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Breast Reconstruction

Modern surgical technology makes it possible to construct a natural-looking breast after mastectomy (breast removal) for cancer or other diseases. The procedure is commonly begun at the conclusion of the mastectomy procedure, itself. Depending on the size of the patient, and the size she wishes to be, the procedure is sometimes done all in one stage and sometimes in several stages. Careful coordination is made with the mastectomy surgeon, the oncologist and radiiotherapist, if needed, so that the timing and procedure is optimized for every patient. When appropriate, it all may be completed on the day of the mastectomy. Alternatively, reconstruction may be performed years after mastectomy.

Women whose cancer seems to have been eradicated with mastectomy are the best candidates for breast reconstruction. Those with health problems such as obesity and high blood pressure and those who smoke are advised to wait. Others prefer to postpone surgery as they come to terms with having cancer, consider the extent of the procedure, or explore alternatives.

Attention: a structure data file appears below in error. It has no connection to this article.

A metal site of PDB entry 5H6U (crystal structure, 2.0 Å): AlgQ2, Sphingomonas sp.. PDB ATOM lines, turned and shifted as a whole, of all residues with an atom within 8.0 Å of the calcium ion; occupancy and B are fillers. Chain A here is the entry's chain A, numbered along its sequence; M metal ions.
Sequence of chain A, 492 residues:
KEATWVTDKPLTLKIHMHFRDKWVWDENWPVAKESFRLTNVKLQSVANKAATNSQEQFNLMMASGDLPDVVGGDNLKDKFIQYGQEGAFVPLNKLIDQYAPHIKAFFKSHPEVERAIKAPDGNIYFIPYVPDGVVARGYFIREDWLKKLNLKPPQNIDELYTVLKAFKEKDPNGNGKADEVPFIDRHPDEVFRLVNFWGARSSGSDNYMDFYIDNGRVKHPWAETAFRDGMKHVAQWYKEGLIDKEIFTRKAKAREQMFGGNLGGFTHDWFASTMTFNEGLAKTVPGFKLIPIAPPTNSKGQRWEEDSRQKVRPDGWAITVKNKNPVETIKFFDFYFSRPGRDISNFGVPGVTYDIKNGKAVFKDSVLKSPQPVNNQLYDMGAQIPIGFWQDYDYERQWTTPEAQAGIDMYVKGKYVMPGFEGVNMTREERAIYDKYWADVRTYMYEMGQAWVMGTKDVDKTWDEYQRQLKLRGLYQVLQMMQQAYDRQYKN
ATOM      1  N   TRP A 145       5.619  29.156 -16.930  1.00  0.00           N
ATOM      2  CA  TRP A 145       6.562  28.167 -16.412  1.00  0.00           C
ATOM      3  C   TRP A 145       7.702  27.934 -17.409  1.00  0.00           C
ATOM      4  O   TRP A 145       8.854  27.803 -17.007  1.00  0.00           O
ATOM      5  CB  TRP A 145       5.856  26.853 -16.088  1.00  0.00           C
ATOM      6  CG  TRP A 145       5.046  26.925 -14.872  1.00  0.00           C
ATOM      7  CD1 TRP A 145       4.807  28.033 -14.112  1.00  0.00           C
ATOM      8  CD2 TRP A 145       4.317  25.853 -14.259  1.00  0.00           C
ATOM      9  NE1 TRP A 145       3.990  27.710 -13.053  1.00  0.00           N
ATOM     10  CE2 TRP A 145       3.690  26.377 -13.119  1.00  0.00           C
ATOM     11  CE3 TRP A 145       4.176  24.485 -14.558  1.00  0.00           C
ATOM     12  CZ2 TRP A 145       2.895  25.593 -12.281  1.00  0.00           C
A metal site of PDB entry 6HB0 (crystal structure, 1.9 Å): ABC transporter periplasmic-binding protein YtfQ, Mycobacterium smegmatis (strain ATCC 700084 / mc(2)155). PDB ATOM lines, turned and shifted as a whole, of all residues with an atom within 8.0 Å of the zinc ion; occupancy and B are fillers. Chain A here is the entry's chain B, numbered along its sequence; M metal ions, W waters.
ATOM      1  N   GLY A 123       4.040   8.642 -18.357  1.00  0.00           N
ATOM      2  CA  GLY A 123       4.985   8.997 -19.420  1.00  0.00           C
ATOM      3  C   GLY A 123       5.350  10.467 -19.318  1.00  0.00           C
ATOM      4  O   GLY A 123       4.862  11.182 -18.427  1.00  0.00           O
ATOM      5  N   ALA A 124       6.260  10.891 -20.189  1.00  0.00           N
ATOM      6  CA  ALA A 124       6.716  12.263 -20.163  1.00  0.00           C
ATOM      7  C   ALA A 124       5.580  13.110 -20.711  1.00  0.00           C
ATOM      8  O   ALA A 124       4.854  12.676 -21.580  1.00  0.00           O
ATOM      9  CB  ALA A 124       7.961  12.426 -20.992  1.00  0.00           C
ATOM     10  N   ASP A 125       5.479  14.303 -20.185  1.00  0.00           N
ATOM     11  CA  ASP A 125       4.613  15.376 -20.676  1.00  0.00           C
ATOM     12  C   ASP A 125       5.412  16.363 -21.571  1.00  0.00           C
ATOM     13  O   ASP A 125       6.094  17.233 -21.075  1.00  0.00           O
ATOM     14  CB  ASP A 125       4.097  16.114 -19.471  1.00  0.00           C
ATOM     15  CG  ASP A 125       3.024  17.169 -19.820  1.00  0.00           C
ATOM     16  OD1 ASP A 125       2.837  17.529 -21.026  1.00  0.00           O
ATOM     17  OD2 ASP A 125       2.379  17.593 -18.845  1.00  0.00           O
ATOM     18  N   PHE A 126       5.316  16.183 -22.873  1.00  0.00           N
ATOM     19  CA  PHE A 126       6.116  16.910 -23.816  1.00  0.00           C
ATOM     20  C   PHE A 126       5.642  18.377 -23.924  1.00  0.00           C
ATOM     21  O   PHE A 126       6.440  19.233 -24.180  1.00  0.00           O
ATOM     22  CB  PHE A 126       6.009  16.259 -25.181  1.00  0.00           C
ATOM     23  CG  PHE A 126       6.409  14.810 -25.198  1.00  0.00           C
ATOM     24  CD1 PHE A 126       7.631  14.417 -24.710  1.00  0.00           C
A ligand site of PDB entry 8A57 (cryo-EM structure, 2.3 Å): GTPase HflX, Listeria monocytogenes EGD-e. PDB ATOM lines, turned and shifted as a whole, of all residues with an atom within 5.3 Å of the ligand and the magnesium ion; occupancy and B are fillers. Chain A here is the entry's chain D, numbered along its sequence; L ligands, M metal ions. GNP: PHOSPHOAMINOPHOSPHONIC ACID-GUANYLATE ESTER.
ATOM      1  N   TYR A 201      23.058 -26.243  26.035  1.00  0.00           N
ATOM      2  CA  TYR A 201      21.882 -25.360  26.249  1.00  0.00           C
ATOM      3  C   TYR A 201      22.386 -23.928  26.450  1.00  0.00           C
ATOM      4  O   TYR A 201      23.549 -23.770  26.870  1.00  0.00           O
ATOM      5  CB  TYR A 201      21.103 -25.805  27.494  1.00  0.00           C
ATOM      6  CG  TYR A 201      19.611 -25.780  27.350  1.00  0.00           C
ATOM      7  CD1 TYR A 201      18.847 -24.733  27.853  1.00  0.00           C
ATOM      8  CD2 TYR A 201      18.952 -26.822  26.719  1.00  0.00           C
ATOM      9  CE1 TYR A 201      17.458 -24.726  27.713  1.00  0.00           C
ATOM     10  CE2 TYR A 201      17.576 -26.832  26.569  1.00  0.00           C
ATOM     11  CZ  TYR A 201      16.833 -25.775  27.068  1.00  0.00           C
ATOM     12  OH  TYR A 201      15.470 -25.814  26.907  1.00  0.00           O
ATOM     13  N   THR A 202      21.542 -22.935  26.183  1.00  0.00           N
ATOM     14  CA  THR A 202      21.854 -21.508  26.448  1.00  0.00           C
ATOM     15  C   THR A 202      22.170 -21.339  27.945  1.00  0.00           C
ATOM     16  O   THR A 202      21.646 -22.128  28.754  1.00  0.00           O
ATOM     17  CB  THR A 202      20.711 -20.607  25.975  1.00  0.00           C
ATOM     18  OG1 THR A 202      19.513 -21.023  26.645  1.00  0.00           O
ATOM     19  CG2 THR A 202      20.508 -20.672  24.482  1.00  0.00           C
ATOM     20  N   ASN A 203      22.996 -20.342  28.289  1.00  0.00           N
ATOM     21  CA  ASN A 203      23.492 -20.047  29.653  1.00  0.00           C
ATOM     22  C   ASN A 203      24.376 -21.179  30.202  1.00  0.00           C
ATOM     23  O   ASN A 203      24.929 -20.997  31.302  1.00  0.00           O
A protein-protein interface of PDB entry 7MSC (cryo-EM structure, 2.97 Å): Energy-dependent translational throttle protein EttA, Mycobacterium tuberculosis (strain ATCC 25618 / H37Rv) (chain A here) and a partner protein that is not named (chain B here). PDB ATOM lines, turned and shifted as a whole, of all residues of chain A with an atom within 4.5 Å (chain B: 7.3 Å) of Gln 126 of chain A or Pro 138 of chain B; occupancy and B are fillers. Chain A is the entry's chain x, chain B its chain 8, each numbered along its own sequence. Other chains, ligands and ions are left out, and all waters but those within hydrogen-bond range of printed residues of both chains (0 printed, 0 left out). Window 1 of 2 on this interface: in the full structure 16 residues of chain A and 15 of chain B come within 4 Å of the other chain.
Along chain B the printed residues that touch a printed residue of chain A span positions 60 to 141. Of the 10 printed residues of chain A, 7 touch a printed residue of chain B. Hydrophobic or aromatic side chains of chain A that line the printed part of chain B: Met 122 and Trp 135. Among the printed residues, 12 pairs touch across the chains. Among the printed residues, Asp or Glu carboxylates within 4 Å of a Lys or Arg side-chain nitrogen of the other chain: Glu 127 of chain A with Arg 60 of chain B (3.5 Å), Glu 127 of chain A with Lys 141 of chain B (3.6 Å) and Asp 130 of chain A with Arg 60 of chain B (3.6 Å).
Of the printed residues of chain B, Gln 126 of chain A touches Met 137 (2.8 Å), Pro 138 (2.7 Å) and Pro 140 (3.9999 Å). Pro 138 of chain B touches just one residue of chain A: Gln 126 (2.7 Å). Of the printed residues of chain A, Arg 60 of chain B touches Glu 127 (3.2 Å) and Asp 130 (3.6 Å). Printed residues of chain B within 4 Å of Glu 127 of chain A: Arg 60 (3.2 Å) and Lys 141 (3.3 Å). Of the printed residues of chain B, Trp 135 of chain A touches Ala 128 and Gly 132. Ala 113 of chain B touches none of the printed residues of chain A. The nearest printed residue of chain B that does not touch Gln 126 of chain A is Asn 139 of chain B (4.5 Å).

The reconstruction itself consists of various options, from using implants to using the skin and fat from the lower abdomen, without implants at all. Sometimes, the permanent implant can be placed right at the time of the mastectomy. Sometimes, especially if a larger breast size is desired, a temporary “expander” is placed, which is gradually filled during sequential office visits over the following months. Once a pocket has been created large enough to accomodate the size and shape implant desired, a second procedure is necessary to remove the expander and place the final implant. The implants come in numerous sizes and shapes and every patient needs to be carefully measured so exactly the correct implant is chosen for her, according to her own desires. Dr. Reiffel will spend a great deal of time with you so that you clearly understand the various options and benefits of each.

Frequently, the nipple and areola will be removed as part of the mastectomy. If that is done, once the final breast shape, position and size have been achieved and healed, a new nipple and areola can be reconstructed, if desired.